The next couple of days – it closes Sunday – afford a rare opportunity to see the innards of Battersea Power Station before it is converted into an £8bn complex of flats, shops, cinemas, concert hall, a new Northern Line station and parks. The inside is not a pretty sight, or even site but it has a grandeur of its own with its cross-section of beams and stanchions, now open to the skies, but recalling the decades in which it supplied a great deal of London’s electricity including central heating direct to the Churchill Gardens council houses across the river.
Council houses are not on the agenda of this development. A batch of “affordable” houses will be built towards the end of the project, apparently lost in the fog of trade-offs that inevitably surrounds projects of this nature. That aside, it is boldly ambitious with plenty of public space. Its four hall mark chimneys are to be pulled down and re-built, one of them with a lift to an observation platform at the top (Just don’t ask me how they repair it if it gets stuck half way . . )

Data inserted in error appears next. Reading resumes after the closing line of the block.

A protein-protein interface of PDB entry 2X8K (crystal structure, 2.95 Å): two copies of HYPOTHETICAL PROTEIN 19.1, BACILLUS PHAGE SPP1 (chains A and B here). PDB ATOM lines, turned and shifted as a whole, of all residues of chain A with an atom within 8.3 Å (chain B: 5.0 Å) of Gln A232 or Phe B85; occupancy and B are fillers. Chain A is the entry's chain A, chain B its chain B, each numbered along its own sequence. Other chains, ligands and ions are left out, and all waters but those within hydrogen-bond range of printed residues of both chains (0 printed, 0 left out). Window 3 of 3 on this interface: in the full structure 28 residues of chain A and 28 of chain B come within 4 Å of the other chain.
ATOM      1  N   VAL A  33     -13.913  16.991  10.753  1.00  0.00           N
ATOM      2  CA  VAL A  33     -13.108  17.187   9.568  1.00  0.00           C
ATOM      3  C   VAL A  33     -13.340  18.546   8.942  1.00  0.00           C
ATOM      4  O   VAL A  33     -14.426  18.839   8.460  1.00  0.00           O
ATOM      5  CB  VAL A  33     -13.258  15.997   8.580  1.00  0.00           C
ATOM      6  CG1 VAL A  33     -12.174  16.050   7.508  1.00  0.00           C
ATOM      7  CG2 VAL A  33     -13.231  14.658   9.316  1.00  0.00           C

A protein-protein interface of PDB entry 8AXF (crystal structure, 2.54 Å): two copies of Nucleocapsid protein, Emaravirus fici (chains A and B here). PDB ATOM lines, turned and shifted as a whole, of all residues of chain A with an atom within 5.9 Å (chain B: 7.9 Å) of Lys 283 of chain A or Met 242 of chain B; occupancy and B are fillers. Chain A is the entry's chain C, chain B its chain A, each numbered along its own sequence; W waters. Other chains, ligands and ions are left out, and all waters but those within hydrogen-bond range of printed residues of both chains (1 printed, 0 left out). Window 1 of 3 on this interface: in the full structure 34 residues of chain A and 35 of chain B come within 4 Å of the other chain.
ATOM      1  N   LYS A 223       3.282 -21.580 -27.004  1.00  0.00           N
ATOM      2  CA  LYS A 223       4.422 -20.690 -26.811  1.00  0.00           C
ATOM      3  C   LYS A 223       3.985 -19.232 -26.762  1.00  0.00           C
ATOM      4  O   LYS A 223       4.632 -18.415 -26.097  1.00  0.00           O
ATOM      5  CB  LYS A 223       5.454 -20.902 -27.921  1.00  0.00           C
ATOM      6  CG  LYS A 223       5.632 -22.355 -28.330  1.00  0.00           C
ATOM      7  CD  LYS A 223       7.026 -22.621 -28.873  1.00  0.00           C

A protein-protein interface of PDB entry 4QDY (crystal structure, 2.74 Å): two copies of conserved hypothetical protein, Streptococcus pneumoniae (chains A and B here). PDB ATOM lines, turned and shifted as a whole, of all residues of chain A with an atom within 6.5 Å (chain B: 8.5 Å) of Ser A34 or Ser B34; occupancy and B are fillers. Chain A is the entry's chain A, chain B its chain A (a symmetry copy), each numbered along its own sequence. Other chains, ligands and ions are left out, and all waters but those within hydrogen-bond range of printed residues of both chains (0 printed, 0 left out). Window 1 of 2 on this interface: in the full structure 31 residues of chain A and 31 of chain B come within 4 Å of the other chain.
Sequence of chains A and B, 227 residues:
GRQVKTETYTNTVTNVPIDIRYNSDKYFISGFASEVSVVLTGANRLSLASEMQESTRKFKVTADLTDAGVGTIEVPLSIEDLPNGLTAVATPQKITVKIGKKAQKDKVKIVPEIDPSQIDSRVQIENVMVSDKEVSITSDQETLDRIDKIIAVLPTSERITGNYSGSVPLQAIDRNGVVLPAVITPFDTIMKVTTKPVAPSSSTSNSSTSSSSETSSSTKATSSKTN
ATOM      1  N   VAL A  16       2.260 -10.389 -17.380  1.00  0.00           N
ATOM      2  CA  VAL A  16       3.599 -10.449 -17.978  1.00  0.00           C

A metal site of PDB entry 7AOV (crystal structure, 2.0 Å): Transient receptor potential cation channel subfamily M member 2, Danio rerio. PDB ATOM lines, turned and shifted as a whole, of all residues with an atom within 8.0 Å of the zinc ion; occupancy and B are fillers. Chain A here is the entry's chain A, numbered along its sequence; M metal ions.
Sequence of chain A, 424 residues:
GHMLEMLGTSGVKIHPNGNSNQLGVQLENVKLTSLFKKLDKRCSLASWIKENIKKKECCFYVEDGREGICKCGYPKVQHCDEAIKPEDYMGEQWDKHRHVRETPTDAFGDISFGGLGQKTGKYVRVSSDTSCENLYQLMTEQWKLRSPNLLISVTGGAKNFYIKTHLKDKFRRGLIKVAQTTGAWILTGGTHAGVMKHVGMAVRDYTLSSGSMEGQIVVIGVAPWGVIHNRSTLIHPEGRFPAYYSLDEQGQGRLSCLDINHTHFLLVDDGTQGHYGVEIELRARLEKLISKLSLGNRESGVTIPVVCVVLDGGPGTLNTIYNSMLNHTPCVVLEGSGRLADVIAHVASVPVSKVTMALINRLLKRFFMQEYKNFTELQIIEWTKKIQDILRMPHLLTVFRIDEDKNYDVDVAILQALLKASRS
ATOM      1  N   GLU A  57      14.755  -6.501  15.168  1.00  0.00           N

Hardly anyone who has witnessed the aborted attempts to re-invigorate the biggest unused acreage in central London in recent years will oppose this Malaysian- backed project which will improve life for Londoners and provide yet another reason for overseas visitors to come to the capital. It will include contributions from Norman Foster and Frank Gehry. To view the remains of the power station you must first go through an interesting exhibition of the history of the site and the plans for the future – with forms to fill in at the start and finish.
It seems quite bizarre now that Giles Gilbert Scott’s plans to build the power station in 1927 met with very fierce opposition amid fears that the resultant pollution would harm the paintings in the Tate Gallery upstream. Now Battersea and his other power station at Bankside, which hosts Tate Modern, have become incubators for the cultural renewal of London. Maybe they should spend an extra few quid in Battersea and install one of Gilbert Scott’s iconic red telephone kiosks to remind visitors of the debt we owe to this great architect.
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